12.8.10

Recommending Curricula

I need some help, fellow bloggers.

I'm trying to put together a list of recommended curricula for a friend of my mother's. Here's the thing, though. She comes from a Pentecostal background. She has three children that are very close in age (10 in October, 9 in October, and 8 in January). The oldest two (10 yo boy, 9 yo girl) are both doing third grade this year (in public school). She plans to either pull them out mid-year when they move back home to Mississippi, or at the beginning of the 2011-2012 school year. She will want a Christian, YEC perspective, and a lot of things she can combine. She also is working with a limited budget; there's no way she could afford to purchase a package like MFW, WP, or Sonlight, is my understanding.

Most of this falls outside my area of expertise! Here's some thoughts I've had. Please tell me how they'd work, and offer more suggestions!

Rod & Staff grammar (I thought she could possibly start all of them in the third grade book and keep them together)
Apologia Elementary science
Mystery of History
Spelling Power (my understanding is that you need one book for all levels?)
Writing With Ease, probably starting all three in Level 1
Handwriting... A Reason For Handwriting?
Math... She (the mom) is really good at math, so she doesn't need a lot of hand-holding. At the same time, I don't think Miquon is the best fit and they're not ready for Life of Fred. What's a good basic, relatively inexpensive mid-elementary math curriculum?
Literature... I thought I'd point her towards the Ambleside Online booklists
Music - Classics for Kids podcast
Art - I outsource/d grammar-stage art appreciation. What's a good source here?

I thought I'd also mention CLE as an option to her. I don't think she's wedded to a particular approach. Her oldest has some learning difficulties (hence the reason he's in the same grade as his younger sister) but I don't know what they are/how they play out - they were caused by birth trauma (life-flighted to Memphis from Mississippi just after birth, may have had severe meconium aspiration).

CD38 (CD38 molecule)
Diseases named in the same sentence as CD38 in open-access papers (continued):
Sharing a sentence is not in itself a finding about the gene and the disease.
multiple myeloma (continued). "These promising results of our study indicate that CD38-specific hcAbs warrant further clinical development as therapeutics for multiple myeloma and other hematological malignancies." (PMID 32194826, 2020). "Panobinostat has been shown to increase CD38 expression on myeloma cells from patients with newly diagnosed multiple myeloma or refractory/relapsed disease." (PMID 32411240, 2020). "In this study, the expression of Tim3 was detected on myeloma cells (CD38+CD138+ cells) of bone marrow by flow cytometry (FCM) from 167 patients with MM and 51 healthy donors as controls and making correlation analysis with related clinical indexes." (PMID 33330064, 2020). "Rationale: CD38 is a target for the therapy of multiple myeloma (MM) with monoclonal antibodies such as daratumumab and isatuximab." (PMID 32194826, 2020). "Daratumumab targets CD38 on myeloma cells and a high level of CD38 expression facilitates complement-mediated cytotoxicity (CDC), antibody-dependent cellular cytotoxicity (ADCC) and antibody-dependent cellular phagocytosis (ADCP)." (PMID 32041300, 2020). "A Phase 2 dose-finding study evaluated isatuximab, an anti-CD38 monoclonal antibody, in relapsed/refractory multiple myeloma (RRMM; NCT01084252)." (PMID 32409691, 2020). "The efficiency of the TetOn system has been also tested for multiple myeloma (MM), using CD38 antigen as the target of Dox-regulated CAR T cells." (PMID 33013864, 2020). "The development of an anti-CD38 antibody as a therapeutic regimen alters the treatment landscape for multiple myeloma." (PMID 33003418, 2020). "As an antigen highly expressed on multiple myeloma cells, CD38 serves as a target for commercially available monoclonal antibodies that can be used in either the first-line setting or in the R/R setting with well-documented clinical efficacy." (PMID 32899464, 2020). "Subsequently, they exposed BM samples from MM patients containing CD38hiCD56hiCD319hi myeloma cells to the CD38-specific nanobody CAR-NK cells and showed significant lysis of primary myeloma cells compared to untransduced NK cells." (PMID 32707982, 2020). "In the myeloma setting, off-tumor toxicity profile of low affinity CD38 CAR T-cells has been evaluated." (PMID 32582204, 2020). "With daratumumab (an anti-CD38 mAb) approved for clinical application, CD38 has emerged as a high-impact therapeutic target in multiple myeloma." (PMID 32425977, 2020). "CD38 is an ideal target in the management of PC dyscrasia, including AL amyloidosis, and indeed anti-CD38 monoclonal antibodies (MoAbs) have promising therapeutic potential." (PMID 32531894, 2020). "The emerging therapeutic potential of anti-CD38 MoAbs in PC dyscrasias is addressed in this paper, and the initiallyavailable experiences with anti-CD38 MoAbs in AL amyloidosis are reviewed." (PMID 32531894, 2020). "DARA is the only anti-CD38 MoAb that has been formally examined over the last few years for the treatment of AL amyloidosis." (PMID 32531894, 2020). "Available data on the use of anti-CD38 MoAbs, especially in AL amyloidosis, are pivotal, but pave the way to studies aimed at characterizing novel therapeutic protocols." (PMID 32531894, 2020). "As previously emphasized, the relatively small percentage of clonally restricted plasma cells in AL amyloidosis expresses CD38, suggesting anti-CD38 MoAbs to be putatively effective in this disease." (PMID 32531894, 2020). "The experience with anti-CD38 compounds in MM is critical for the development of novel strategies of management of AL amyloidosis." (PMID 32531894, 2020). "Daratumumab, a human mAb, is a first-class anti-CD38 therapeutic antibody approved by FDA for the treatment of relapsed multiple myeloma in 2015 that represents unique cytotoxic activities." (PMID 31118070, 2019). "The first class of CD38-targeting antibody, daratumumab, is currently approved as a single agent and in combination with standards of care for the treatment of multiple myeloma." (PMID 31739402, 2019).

Help me help her! She definitely wants to 'afterschool' until they can start homeschooling, so I'd love for her to feel like she has a good place to start. :)

3 comments:

Dottie said...

I don't have too many suggestions since I also come from a different POV but she should check out MEP math . http://www.cimt.plymouth.ac.uk It's free (except for printing costs). There's a yahoo group to help in working out placement, etc. and it's a pretty intensive course.

Daisy said...

CLE would make an inexpensive math that is rigorous, but it is consumable. She MUST have them take the placement tests. A lot of my homeschool friends like MUS so she might look into that?

You are correct about Spelling Power. You only need the one book but it is $60 so she'll want to consider how long she plans on homeschooling before making the investment.

She may not need a handwriting program if she does WWE. It had dictaton and copywork. She can just assign them additional copywork from the literature or other core subjects.

I never buy art. I just pick library books from the history period.

You can send her my email if she wants more options. BTDT, won the t-shirt for growing up in a Pentecostal preacher's home.

jonnia said...

I actually have a copy of Spelling Power that needs a new home. I bought it used to look through, but decided to take another route. Use the email link on my profile page if she wants it. I can ship or pass along to you on a Wednesday if I can ever figure out who you are having never even seen a photo!

Singapore Math is inexpensive and really good.
http://www.singaporemath.com/ I use the Standards edition. Workbooks are consumable; softcover text is reusable.

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